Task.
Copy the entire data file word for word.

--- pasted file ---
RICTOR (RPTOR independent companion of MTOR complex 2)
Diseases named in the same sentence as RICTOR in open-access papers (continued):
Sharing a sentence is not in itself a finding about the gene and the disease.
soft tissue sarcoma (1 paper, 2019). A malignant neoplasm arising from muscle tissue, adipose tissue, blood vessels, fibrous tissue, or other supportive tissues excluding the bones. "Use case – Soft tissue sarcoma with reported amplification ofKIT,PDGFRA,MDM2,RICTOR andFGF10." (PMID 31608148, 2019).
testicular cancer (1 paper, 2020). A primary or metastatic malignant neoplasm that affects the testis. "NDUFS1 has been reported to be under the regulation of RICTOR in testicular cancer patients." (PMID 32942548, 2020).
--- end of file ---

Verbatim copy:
RICTOR (RPTOR independent companion of MTOR complex 2)
Diseases named in the same sentence as RICTOR in open-access papers (continued):
Sharing a sentence is not in itself a finding about the gene and the disease.
soft tissue sarcoma (1 paper, 2019). A malignant neoplasm arising from muscle tissue, adipose tissue, blood vessels, fibrous tissue, or other supportive tissues excluding the bones. "Use case – Soft tissue sarcoma with reported amplification ofKIT,PDGFRA,MDM2,RICTOR andFGF10." (PMID 31608148, 2019).
testicular cancer (1 paper, 2020). A primary or metastatic malignant neoplasm that affects the testis. "NDUFS1 has been reported to be under the regulation of RICTOR in testicular cancer patients." (PMID 32942548, 2020).